2 Answers | Add Yours
Malcolm, of course, is talking about the Thane of Cawdor who went to his death nobly in Act One. Though, were his lines in Act 5, he might well have been talking about Young Siward, who bravely challenges and fights Macbeth in Act 5, Scene 7:
Thou liest, abhorred tyrant; with my sword
I'll prove the lie thou speak'st.
Siward is slain by Macbeth, and lies dead on the battlefield. Ross tells Siward (Young Siward's father), after Macbeth's death, that Young Siward has been killed:
Your son, my lord, has paid a soldier's debt:
He only lived but till he was a man
The which no sooner had his prowess confirm'd
In the unshrinking station where he fought,
But like a man he died.
Young Siward only lived to be a man by seconds: his "unshrinking" bravery made him a man ("his prowess confirm'd") and then he was immediately killed. Nothing in his life, indeed, became him like the leaving it. And that, indeed, is more or less what Siward says:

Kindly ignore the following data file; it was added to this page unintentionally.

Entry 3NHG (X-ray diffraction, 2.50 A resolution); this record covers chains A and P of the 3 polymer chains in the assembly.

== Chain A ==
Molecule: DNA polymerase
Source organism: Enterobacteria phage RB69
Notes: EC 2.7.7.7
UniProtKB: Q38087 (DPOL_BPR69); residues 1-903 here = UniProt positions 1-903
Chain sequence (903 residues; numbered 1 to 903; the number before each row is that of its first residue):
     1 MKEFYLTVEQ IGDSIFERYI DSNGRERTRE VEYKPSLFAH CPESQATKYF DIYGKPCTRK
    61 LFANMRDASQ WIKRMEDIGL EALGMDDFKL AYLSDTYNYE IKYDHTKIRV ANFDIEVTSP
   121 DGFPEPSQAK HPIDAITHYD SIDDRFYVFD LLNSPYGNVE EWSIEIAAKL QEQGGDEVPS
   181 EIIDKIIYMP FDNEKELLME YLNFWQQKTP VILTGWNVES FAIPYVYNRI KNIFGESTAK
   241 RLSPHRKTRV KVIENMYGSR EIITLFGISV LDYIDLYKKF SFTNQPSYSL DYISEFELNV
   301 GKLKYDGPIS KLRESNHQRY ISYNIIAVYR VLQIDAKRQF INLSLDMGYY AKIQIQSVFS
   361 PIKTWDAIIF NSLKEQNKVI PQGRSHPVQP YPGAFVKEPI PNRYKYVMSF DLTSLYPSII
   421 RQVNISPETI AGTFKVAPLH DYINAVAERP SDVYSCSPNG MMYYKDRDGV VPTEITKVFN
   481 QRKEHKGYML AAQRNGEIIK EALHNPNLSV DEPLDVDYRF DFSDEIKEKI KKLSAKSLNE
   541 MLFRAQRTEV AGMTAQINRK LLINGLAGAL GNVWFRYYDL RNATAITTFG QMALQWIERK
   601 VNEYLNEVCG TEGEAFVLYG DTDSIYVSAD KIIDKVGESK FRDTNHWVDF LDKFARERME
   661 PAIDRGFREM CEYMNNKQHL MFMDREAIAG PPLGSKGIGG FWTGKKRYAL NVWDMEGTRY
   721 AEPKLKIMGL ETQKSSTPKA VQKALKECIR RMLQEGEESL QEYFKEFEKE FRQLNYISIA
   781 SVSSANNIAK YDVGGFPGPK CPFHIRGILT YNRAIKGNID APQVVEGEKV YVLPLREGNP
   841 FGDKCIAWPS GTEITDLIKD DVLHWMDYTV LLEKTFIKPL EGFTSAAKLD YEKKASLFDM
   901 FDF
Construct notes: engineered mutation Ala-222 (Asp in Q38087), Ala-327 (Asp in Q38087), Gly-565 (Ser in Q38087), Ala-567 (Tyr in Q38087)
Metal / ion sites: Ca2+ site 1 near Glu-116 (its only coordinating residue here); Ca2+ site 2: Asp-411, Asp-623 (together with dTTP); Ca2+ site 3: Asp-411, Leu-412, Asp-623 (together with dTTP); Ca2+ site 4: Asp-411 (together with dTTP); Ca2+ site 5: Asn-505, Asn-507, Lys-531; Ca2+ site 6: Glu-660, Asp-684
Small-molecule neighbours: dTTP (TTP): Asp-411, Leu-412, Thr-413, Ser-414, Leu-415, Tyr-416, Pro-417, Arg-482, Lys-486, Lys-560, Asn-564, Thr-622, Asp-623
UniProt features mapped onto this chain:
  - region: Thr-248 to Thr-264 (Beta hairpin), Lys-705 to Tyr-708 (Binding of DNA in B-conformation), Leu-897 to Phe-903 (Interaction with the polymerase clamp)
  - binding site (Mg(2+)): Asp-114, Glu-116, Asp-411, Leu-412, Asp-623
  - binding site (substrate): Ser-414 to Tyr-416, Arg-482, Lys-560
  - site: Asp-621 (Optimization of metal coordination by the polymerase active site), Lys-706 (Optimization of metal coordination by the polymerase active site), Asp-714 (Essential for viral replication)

Had I as many sons as I have hairs
I would not wish them to a fairer death.
And so his knell is knoll'd.
Well, in Act V is the event of the entire play where Macduff and Macbeth finally meet in battle. After Macduff informs Macbeth that he was born by Caesarian section and not "born of woman" as Macbeth interprets the witches' prophecy, Macbeth knows he is doomed, but fights Macduff anyway. Macbeth is defeated, and Macduff exits carrying Macbeth's body with him to the other soldiers where all can see that the tyrant is finally dead and Scotland can begin her recovery.
I would say that this event definitely applies to the quote Malcolm gave in Act I, as well as the speech he gives before Act V is ended and Malcolm's reign of peace and prosperity in Scotland begins.
We’ve answered 319,197 questions. We can answer yours, too.Ask a question